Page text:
From Fedora Project Wiki

All modern harddisks comes with S.M.A.R.T management. This is a fault monitoring and testing interface that can be quite useful, both as a way to monitor the health of your disks and test them. This wiki describes the basics you need to check your drive, for details check the man page and the smartctl homepage at

SMART should work with IDE/ATA, SATA and SCSI drives, but the output might look different from the examples below. This example is using a ATA/PATA drive as a reference. If you are in doubt, you can always probe the device with "smartctl -i /dev/sda".

Fedora Core automatically comes with a "smartd" service that will email root if serious problems are detected on your disks. This wiki entry will describe the output from the "smartctl" tool. If not installed, you can install it with yum install smartmontools or dnf install smartmontools. Also pay attention to the output from smartctl, some of the functions might not be supported if your drive is old.

Smartctl can take a lot of flags, I'll only deal with two of them: -a and -t. The -a option will display all information available. Here is a sample output trimmed somewhat, an explanation comes below:

[root@balrog ~] # smartctl -a /dev/hdg
smartctl version 5.33 [i386-redhat-linux-gnu]  Copyright (C) 2002-4 Bruce Allen
Home page is

Device Model:     IC35L080AVVA07-0
User Capacity:    82,348,277,760 bytes
ATA Version is:   5
SMART support is: Available - device has SMART capability.
SMART support is: Enabled

SMART overall-health self-assessment test result: PASSED

General SMART Values:

['Deleted lots of SMART capability flags'] 

SMART Attributes Data Structure revision number: 16
Vendor Specific SMART Attributes with Thresholds:
[some lines removed] 
5 Reallocated_Sector_Ct   0x0033   100   100   005    Pre-fail  Always       -       0
7 Seek_Error_Rate         0x000b   100   100   067    Pre-fail  Always       -       0
9 Power_On_Hours          0x0012   098   098   000    Old_age   Always       -       17426
12 Power_Cycle_Count       0x0032   100   100   000    Old_age   Always       -       195
194 Temperature_Celsius     0x0002   157   157   000    Old_age   Always       -       35 (Lifetime Min/Max 14/56)
196 Reallocated_Event_Count 0x0032   100   100   000    Old_age   Always       -       0
197 Current_Pending_Sector  0x0022   100   100   000    Old_age   Always       -       0
198 Offline_Uncorrectable   0x0008   100   100   000    Old_age   Offline      -       0
199 UDMA_CRC_Error_Count    0x000a   200   200   000    Old_age   Always       -       30

SMART Error Log Version: 1
No Errors Logged

SMART Self-test log structure revision number 1
Num  Test_Description    Status                  Remaining  LifeTime(hours)  LBA_of_first_error

Device does not support Selective Self Tests/Logging

The first "Information section" just prints some general information; manufacturer, serial number, microcode version. Check that SMART support is Available and Supported. Then follows a SMART data section and the two sections we care about SMART Attributes Data Structure and SMART Self-test log structure. There is also a SMART Error Log section, but if you can read and understand that you don't need this wiki entry.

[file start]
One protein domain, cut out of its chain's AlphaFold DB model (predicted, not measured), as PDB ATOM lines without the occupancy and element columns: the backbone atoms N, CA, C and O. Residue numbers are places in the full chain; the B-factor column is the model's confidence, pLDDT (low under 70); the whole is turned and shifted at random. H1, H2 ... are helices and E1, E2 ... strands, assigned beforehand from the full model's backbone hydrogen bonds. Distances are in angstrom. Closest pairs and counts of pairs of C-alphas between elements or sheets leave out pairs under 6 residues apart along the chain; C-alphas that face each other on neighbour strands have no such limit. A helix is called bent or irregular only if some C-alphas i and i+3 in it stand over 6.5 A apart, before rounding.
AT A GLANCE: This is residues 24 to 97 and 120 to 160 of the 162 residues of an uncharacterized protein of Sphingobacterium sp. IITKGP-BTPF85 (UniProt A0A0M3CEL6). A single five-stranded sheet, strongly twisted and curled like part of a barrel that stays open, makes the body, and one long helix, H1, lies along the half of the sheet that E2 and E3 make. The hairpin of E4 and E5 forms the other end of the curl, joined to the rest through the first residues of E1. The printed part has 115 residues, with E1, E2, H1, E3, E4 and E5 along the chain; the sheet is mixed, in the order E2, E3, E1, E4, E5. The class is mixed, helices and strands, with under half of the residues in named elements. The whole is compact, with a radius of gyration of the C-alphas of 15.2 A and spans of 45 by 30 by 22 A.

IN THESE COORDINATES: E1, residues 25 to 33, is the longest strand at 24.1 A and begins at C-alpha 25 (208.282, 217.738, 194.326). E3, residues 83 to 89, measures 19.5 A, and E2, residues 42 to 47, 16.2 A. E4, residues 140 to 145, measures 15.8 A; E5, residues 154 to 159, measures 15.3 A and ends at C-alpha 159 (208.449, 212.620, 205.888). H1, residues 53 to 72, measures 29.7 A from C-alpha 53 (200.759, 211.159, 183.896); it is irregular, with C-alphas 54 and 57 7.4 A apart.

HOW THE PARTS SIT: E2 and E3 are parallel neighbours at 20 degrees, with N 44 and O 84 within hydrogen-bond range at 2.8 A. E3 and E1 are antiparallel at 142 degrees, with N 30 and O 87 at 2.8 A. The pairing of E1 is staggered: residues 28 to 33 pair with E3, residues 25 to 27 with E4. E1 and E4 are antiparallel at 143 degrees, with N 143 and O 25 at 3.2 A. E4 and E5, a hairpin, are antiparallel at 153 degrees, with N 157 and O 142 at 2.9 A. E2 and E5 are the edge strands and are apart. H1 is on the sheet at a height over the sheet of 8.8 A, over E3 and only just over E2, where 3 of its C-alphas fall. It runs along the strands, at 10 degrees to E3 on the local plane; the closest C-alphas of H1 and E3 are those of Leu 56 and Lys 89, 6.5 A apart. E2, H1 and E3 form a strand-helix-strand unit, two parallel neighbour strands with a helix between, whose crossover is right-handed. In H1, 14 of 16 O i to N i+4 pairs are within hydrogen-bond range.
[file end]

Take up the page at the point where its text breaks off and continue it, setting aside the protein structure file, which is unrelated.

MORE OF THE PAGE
The SMART Attributes Data Structure section contains many useful parts. Reallocated_Sector_Ct is how many sectors have been reallocated to to errors. Some sector reallocations are OK, but if this number start to grow it is an indication that your disk is getting sick. Also take note of Reallocated_Event_Count and Current_Pending_Sector. The event count is how many times it had to reallocate sectors due to I/O errors, pending sectors is the number of sectors that have developed a problem but has not yet been moved. Sectors will usually only be moved when written to. So if a read error occurs, the sector will be marked as faulty and only reallocated at the next write to the sector. If you have pending sectors you could use your manufacturers tool for disk diagnostics and surface testing.

The SMART Self-test log show you the test results. As I mentioned above, smartctl can also test the drive online. To run, use the -t flag:

[root@balrog ~] # smartctl -t short /dev/hdg
smartctl version 5.33 [i386-redhat-linux-gnu]  Copyright (C) 2002-4 Bruce Allen
Home page is

Sending command: "Execute SMART Short self-test routine immediately in off-line mode".
Drive command "Execute SMART Short self-test routine immediately in off-line mode" successful.
Testing has begun.
Please wait 1 minutes for test to complete.
Test will complete after Mon Jul  4 14:48:17 2005

Use smartctl -X to abort test.

You can also use "-t long" to get an extended test. These tests will log any errors in the SMART logs and you can use "smartctl -a" to see the result.

SMART Self-test log structure revision number 1
Num  Test_Description    Status                  Remaining  LifeTime(hours)  LBA_of_first_error

Here you can see three test runs, two successful and one failure. The failure occured at LBA 158906040. If you get errors like that, I recommend getting your manufacturers tools to test and repair the sector(s) if possible. The advanced users out there can also try to use dd to both salvage the data in the sector and to do a write operation to the sector to trigger the sector reallocation.

Tools for can be found here:

*Hitachi/IBM Drive Fitness Tool:
*Seagate Seatools:

For other manufacturers, please search the manufacturers web page and update this document.